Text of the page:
Equipment to Support Artificial Intelligence for Sustainable Water, Nutrient, Salinity, and Pest Management in the Western US
US agriculture faces rapidly increasing pressure from changing climate, competition for resources, and uncertain global markets that threaten rural prosperity due to reduced profits, harsher growing conditions, and environmental degradation. The guiding principle of this project is that leveraging advances in AI, DA, big geodata analytics and other supercomputing technology, can contribute to a redesign of US agriculture into systems that place resource optimization and sustainability as top priority goals. The larger project into which this effort is embedded can be reviewed at the NIFA USDA projects website.
Scope and Rationale
Within Colorado, the interface of agriculture and water resources is a critical area in which to apply this same principle. Foundational knowledge on remote sensing data to model and monitor agricultural processes is at the stage where local to regional scale applied research is needed to translate basic science into actionable strategies and tools. Previous research has often emphasized single or a few agricultural system components: water management, soil mapping, crop phenotyping, crop water requirement estimation, nutrient management, pest detection and monitoring.
Despite significant advances, focused projects often:
- have narrow scope (e.g., estimate idealized crop water requirements for non-stressed crops)
- do not integrate stress indicators
- fail to take full advantage of integrated big geodata, AI, and data assimilation
- do not connect with industry partners to ensure full translation of academic research into actionable tools for growers.
The project’s rationale and its anticipated significance derive from an interdisciplinary integration of available knowledge and tools under a single AI framework for system-wide sustainable agricultural and natural resource management. The objectives of the larger research project described here do require the installation of new irrigation infrastructure at the WCRC-GV. Typical project milestones for a construction project at a CSU facility would included an immediate initiation of a competitive bid process, selection of the awarded contractor and beginning of construction. Construction of the sprinkler system is not expected to be unique, such that the progress of installation will proceed under a typical timeline, which would begin with basic earthwork, bringing 3-phase power, filtration/control system installation and span/tower assembly.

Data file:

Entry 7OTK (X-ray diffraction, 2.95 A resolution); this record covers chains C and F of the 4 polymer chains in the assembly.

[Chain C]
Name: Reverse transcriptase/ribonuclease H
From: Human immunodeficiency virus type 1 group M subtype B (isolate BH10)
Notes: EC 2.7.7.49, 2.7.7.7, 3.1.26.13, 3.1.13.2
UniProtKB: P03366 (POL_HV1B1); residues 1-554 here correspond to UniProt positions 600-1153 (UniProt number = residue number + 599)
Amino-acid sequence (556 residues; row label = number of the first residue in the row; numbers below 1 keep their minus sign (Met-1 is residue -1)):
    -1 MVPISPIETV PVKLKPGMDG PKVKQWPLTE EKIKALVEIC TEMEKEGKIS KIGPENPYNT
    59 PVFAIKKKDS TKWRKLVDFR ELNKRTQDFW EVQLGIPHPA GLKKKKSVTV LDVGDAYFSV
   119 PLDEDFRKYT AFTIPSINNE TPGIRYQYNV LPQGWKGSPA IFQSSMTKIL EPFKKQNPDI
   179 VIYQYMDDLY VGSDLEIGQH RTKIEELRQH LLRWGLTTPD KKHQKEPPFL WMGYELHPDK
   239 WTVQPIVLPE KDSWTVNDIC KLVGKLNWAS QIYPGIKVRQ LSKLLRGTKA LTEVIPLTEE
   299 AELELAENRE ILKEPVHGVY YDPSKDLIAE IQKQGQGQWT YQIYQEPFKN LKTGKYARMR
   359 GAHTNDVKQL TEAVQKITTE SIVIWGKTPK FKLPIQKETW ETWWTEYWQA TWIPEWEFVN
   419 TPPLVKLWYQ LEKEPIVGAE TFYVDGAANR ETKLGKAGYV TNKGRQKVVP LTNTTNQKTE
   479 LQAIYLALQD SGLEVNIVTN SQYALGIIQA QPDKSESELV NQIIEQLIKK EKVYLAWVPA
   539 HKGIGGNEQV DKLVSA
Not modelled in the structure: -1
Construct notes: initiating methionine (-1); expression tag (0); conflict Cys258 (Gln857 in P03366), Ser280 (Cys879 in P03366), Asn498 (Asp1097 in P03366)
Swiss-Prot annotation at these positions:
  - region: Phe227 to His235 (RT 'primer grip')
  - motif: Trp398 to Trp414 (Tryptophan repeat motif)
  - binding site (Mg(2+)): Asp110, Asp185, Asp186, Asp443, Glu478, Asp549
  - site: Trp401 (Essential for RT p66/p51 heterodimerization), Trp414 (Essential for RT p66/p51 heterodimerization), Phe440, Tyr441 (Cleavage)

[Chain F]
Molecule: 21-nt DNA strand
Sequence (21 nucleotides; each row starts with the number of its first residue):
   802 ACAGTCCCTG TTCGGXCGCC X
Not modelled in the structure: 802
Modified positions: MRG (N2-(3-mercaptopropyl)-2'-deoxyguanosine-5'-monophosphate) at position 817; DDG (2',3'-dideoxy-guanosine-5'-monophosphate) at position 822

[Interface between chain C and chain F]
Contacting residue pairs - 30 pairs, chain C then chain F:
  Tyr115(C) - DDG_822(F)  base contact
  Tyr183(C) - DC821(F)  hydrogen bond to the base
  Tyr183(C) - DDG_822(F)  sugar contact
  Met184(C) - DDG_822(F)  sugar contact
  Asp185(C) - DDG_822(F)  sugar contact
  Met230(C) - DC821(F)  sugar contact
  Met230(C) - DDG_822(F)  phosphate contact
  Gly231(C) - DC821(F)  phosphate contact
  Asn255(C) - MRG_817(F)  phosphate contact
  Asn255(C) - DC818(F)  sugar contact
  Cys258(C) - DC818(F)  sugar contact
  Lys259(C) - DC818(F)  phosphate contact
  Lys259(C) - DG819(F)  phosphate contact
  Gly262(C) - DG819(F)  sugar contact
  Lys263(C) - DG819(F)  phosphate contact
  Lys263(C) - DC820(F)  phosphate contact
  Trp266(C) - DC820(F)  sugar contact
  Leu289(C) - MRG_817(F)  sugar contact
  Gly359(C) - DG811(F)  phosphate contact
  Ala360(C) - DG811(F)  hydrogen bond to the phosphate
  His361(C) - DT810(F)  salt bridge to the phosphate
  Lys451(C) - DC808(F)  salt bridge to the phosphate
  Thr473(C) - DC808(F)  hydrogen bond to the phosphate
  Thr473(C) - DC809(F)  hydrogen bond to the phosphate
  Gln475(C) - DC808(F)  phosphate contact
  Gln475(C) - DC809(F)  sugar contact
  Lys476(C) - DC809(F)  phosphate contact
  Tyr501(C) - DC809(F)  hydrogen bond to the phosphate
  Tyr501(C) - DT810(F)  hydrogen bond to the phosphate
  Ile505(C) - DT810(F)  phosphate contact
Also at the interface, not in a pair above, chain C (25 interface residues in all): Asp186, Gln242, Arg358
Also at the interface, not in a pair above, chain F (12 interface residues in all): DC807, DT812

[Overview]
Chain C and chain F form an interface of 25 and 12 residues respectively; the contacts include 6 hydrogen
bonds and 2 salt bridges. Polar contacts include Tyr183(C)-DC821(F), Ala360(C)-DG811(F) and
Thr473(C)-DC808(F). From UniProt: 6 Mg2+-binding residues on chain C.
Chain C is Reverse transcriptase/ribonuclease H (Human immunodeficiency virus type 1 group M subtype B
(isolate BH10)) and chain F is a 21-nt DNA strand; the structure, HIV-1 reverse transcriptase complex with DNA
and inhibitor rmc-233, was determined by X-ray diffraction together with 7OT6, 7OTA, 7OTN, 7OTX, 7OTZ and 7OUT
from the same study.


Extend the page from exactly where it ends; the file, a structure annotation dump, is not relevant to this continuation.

From the Colorado Water Plan: “Benefits of agricultural conservation and efficiency can include increased crop/production, reduced vulnerability to drought, enhanced flows for the environment and/recreation, and improved water quality. In many cases, better irrigation efficiency results/in water application that is more in sync with plant demands (both in timing and amount),/which results in fully utilizing and consuming the available supply.”
- Raj Khosla, Professor, Department of Agronomy, Kansas State University
- Eugene Kelly, Professor of Pedology, Deputy Director CSU Agricultural Experiment Station
- Perry E. Cabot, Extension Professor, Colorado Water Center, CSU Extension, CSU AES
- Khaled M. Bali, Irrigation Water Management Specialist, University of California
- Elia Scudiero, Associate Researcher, Environmental Sciences, UC-Riverside
- Michael Cahn, Irrigation and Water Resources Advisor, UC-Davis
- Charles Anthony Sanchez, Professor, University of Arizona
- Karletta Chief, Professor, University of Arizona
- Dipankar Mandal, Postdoctoral Fellow, Department of Agronomy, Kansas State University
This project is supported with funding from the Colorado River District and the USDA Agriculture and Food Research Initiative.